Retailers ready shopping center: Tulsa Hills
(Tulsa World (OK) (KRT) Via Thomson Dialog NewsEdge) Mar. 9--The Tulsa Hills are alive with the sound of commerce.
Watching the massive shopping center take shape has awed Tami Fleak for the past year as crews have built the $105 million retail mountain.
"It was unbelievable," the American Heritage Bank branch operation manager marveled. "It's a nice setting."
Beginning this weekend and continuing for the next month or so, large tenants such as Target, Belk and Lowe's will open their stores with hopes that a full development will eventually cover 1.5 million square feet.
The huge investment in west Tulsa has some people even offering prayers of thanksgiving. Lighthouse Church assistant pastor Tim Pixler recalls years of beautiful scenery in the area but no development that could attract additional people to the area.
In the past year, Pixler and his flock witnessed plenty of cranes and construction as Tulsa Hills was being built at the southeast corner of U.S. 75 and 71st Street.
"We see it as a positive thing for us," Pixler said. "There was pretty much nothing commercial out here; it was all just trees and hills."
All that's changing fast with the first
phase of the city's largest retail development since Woodland Hills Mall opened in August 1976. Tulsa Hills will play host to giant retailers as well as restaurants, technology outlets and speciality shops.
Perhaps more than anything, the shopping center will be a statement to the rest of the city: west Tulsa is a destination, thank you, and not just a nice, quiet place to live.
"It's huge. It gives everybody on this side, all the surrounding communities, a lot more options," Fleak said.
"This side of Tulsa always felt kind of ignored," she added.
This side of Tulsa is that part west of the Arkansas River. For decades, these west-siders wanting an all-inclusive shopping experience typically traveled to the suburbs, midtown or about seven miles due east to Woodland Hills and a certain hyper-developed area on 71st Street between Memorial Drive and U.S. 169.
Inverness Village resident Ed Livermore, who lives just west of the new center, suspects that he will shop or eat out at Tulsa Hills, mainly because it's closer. Yet he wonders if residential development and other projects will follow on its commercial coattails.
"I've haven't seen anything but what you might call spasmodic houses being built," Livermore said. "It probably will come now."
Woodland Hills Mall manager Curt Hesselink does not see Tulsa Hills -- because of its different mix of tenants -- as a direct threat to his operation or the southeast Tulsa shopping mecca. In fact, he admitted that his area already is saturated and cannot handle additional development.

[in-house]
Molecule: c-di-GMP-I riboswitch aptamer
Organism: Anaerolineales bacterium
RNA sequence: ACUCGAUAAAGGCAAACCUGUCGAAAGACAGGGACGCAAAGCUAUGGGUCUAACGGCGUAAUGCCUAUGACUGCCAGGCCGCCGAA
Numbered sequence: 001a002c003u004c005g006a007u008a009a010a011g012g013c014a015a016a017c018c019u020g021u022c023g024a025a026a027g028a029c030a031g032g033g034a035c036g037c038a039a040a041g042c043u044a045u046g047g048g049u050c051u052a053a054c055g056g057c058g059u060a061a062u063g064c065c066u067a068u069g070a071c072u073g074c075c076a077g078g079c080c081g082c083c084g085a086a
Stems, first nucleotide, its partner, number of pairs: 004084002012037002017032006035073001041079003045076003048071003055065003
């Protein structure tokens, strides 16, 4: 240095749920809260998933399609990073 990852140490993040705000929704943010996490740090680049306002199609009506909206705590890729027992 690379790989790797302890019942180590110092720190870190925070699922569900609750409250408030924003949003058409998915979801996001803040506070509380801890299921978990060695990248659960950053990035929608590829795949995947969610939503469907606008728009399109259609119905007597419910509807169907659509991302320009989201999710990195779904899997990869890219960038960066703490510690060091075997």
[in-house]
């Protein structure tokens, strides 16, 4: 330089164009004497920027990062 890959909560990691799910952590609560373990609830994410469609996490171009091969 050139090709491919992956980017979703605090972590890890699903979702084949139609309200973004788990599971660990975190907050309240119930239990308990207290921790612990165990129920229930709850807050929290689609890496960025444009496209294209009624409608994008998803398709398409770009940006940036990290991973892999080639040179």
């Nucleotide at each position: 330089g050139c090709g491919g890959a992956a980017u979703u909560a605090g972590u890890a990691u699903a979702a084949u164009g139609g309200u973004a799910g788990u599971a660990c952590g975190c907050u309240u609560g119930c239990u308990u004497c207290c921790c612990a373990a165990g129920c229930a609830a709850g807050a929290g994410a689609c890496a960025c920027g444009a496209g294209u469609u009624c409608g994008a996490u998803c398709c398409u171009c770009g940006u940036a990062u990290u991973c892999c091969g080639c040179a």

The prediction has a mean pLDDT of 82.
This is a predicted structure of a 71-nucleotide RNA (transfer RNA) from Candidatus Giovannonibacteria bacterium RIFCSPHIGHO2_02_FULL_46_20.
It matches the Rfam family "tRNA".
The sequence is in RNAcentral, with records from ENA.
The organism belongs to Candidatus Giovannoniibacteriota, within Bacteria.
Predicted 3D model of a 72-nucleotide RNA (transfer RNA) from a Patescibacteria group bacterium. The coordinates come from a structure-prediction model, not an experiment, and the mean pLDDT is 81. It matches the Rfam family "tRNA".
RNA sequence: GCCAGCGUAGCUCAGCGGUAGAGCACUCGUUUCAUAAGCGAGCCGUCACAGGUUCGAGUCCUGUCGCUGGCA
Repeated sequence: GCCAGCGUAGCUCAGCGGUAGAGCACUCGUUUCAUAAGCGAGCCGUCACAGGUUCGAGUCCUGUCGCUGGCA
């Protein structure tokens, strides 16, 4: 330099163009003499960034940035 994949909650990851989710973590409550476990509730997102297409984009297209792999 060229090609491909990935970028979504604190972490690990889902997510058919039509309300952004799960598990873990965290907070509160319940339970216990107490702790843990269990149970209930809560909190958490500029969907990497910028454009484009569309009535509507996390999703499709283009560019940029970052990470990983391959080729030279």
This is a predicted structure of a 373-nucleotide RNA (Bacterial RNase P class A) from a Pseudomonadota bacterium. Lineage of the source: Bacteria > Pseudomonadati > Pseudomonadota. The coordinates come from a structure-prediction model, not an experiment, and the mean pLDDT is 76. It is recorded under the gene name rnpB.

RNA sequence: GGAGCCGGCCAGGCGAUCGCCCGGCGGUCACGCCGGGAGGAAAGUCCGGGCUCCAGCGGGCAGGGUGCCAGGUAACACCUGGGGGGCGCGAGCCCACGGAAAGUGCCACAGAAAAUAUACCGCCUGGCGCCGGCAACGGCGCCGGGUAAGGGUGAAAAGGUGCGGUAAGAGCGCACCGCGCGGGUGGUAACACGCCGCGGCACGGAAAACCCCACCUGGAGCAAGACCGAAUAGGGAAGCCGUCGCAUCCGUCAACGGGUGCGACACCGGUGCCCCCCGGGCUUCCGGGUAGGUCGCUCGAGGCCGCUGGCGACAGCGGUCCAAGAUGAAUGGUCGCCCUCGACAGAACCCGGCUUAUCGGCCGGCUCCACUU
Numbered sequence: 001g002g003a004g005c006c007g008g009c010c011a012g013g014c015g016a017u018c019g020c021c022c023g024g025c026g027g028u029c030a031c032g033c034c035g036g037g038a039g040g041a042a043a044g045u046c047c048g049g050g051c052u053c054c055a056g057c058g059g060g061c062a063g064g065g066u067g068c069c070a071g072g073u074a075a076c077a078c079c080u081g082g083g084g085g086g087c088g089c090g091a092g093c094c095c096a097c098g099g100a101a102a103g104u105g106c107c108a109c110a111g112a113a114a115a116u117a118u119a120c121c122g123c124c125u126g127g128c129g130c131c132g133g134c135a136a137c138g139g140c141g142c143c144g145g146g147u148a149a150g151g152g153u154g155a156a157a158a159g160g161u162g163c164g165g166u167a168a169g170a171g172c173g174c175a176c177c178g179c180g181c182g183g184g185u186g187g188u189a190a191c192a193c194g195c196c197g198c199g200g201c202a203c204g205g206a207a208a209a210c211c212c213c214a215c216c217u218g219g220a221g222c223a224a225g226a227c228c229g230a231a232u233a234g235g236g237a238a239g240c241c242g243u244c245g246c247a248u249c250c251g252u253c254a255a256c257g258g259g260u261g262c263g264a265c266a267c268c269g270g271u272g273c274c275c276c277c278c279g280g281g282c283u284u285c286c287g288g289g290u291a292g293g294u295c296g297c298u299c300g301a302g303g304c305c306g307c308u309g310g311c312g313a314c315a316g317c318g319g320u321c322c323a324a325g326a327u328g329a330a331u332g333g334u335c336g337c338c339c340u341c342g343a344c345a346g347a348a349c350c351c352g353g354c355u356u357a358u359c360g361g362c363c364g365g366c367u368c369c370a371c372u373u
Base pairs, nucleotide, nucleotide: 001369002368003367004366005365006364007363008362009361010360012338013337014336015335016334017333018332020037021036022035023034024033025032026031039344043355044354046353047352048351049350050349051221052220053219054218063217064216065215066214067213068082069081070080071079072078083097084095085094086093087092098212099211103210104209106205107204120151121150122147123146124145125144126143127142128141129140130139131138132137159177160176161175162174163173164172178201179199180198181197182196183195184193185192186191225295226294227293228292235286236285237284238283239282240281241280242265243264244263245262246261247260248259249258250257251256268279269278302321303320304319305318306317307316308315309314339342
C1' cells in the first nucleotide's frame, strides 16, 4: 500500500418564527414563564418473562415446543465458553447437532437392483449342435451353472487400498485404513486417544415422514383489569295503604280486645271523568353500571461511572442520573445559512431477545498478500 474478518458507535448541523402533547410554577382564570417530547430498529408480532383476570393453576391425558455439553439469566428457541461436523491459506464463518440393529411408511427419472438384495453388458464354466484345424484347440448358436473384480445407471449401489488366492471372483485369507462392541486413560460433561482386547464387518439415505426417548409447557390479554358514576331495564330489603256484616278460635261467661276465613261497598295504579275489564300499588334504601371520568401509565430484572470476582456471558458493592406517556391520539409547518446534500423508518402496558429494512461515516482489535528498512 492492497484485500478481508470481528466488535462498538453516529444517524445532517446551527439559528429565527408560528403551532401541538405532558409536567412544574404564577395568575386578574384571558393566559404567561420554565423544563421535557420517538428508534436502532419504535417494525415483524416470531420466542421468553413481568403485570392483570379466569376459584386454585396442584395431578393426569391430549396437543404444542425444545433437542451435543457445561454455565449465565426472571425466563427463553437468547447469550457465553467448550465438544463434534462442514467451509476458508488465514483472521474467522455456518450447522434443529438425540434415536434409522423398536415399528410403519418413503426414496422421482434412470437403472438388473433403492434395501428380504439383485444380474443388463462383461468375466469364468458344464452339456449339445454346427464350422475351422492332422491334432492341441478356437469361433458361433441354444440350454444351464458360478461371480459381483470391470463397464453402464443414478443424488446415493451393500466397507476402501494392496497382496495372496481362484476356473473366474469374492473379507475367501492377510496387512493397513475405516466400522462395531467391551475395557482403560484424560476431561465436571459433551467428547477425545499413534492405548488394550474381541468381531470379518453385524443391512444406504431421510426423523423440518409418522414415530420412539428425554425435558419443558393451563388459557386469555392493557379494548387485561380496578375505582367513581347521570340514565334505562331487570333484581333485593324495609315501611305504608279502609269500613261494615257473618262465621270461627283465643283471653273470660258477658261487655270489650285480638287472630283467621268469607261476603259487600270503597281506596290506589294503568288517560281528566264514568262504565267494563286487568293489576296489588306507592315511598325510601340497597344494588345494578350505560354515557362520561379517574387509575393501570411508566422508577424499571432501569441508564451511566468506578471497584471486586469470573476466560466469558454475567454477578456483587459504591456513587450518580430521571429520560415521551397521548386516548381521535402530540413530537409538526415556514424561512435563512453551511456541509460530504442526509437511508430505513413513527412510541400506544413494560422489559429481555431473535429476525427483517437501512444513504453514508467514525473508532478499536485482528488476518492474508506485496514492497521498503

The key question, as Hesselink sees it, is not so much competition as how Tulsa Hills will affect developments in Bixby and Jenks. Another unknown is determining just how retail becomes too much retail.
"There's a saturation point where all we're doing is exchanging dollars from one piece of the pie to the other," he said. "At the end of the day, people only have so much money to spend."
Tulsa Hills' developers believe customers will spend plenty of green at their new venture. Store openings will be staggered throughout the next year and beyond, according to reports.
Leland Clark works for Sooner Investments, the Oklahoma City developer that spearheaded Tulsa Hills. The project was not driven by Sooner's desire to develop a mall in any old area, he pointed out, but the major retailers' specific wish to be in that part of west Tulsa.
In addition, growth in nearby cities such as Sapulpa and Kiefer points to some upward demographic trends.
"The reason that we had an interest in developing Tulsa Hills was because the major tenants had an interest in being at that location," Clark said. "They saw it as a spot that they wanted to be."
The city of Tulsa certainly wanted to find some way of providing retail outlets for residents on the west side of the river. City councilors approved formation of a tax-increment financing district for the area in March 2006.
The TIF district, which sets aside some property tax revenue for that part of town, will fund about $13.5 million in infrastructure improvements for Tulsa Hills. Another $765,000 was earmarked to pay Jenks Public Schools for lost property-tax revenue.
Local businesspeople, like Fleak, believe the investment will more than pay for itself. She noted that American Heritage Bank built just west on 71st Street last year in anticipation of a commercial and residential growth spurt.
Tulsa Hills should take it to another level.
"They had some vision," Fleak said. "It's been a long time coming."
Sunday -- Target opens
Wednesday -- Belk grand opening
April 1 -- Lowe's opens
Coming soon --Chili's restaurant
Summer 2008 -- Best Buy, PetSmart, Lane Bryant, Famous Footwear, Marshalls, Deb Shops, Subway, Yankee Candle, Payless Shoes, Maurice's, Rue 21, Nail Shop, AT&T, US Cellular, GNC, UPS, others
Late 2008, early 2009 -- J.C. Penney, Bed Bath & Beyond, Books-AMillion, Dress Barn, others
Rod Walton 581-8457
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